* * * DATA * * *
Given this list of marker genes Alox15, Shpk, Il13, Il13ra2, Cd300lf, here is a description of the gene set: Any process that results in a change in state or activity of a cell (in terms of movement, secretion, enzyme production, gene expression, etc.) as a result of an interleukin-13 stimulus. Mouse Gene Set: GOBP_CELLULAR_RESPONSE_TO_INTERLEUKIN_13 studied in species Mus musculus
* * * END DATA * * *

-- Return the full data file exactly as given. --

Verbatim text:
Given this list of marker genes Alox15, Shpk, Il13, Il13ra2, Cd300lf, here is a description of the gene set: Any process that results in a change in state or activity of a cell (in terms of movement, secretion, enzyme production, gene expression, etc.) as a result of an interleukin-13 stimulus. Mouse Gene Set: GOBP_CELLULAR_RESPONSE_TO_INTERLEUKIN_13 studied in species Mus musculus